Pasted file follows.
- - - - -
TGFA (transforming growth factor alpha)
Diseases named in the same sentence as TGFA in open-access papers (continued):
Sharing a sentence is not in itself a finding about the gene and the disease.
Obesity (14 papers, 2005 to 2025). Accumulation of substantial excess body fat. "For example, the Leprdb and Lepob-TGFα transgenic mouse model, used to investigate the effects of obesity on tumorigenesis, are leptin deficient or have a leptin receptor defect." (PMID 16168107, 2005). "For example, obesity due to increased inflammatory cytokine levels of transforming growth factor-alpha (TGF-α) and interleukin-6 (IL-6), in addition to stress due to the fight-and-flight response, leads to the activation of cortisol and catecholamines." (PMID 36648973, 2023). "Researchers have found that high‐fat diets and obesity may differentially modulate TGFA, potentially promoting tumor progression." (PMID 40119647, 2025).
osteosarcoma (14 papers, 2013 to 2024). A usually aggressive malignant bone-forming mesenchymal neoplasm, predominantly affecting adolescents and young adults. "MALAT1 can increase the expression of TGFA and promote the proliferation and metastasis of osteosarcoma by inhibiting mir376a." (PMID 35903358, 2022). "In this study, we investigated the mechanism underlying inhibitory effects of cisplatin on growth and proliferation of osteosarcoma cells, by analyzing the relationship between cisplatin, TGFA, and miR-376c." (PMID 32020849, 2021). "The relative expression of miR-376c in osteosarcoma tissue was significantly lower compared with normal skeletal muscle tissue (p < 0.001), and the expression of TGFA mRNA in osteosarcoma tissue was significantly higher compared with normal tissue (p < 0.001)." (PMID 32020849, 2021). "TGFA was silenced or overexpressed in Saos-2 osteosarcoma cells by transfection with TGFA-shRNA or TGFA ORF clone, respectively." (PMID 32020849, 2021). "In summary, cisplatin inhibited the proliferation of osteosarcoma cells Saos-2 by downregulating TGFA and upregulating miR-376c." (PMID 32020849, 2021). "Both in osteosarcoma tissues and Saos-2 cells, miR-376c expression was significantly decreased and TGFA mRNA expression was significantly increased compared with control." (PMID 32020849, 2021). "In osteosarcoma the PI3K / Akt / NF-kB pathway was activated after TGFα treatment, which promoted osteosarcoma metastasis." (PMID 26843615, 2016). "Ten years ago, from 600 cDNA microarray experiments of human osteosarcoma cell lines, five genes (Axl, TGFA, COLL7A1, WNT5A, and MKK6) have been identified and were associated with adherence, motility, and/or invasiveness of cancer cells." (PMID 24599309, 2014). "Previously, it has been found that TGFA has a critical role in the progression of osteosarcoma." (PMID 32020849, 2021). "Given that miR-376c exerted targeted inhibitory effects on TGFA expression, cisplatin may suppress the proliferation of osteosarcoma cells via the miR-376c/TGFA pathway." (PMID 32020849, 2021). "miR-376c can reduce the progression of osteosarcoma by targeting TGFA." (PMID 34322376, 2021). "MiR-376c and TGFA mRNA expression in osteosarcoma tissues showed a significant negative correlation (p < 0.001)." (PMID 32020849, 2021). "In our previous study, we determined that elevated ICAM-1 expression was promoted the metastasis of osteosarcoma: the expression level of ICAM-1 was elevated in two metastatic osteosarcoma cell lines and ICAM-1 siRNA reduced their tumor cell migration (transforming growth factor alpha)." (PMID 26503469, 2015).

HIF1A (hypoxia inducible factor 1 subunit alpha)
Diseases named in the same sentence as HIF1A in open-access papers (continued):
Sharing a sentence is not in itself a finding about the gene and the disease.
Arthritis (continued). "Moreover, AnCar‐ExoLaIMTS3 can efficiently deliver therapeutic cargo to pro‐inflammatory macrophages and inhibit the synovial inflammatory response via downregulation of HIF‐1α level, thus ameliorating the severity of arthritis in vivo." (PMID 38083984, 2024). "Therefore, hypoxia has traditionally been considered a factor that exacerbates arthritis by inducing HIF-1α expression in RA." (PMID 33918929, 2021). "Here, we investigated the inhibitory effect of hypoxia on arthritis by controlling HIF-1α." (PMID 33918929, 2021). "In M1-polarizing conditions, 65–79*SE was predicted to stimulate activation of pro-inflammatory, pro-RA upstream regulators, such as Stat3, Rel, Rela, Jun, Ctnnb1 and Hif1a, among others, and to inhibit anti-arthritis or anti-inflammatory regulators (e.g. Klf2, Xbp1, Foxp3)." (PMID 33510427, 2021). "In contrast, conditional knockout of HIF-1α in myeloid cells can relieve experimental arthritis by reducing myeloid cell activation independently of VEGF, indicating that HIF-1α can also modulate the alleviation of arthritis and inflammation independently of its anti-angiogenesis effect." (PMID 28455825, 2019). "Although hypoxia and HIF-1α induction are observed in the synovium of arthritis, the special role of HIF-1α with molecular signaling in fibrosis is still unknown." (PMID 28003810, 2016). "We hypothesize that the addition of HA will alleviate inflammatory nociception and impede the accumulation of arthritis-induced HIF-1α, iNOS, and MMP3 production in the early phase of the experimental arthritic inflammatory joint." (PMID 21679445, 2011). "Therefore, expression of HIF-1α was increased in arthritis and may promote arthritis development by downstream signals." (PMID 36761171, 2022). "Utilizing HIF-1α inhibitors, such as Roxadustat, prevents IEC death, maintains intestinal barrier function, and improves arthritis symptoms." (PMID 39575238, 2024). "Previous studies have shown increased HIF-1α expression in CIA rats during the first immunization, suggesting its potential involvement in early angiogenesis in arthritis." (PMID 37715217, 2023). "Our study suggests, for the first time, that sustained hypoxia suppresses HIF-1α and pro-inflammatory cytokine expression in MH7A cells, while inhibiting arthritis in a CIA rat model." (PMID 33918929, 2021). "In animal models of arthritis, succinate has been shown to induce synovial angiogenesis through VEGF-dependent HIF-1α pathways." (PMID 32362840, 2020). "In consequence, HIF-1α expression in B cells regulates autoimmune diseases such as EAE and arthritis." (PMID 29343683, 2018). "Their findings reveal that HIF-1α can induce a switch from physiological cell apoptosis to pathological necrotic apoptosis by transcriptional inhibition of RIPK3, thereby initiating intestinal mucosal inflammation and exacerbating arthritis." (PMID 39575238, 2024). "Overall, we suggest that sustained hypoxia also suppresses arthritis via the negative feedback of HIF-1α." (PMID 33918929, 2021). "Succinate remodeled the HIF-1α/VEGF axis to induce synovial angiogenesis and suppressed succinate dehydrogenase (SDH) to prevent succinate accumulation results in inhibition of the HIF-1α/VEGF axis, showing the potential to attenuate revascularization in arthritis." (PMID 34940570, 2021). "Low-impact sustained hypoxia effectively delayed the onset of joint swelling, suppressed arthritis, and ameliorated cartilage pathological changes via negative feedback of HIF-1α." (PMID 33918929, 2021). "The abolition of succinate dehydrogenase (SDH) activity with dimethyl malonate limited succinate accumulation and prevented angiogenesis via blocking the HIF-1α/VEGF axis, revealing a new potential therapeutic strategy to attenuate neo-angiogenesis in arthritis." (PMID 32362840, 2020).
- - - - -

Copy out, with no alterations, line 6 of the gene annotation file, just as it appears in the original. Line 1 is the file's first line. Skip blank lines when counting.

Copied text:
HIF1A (hypoxia inducible factor 1 subunit alpha)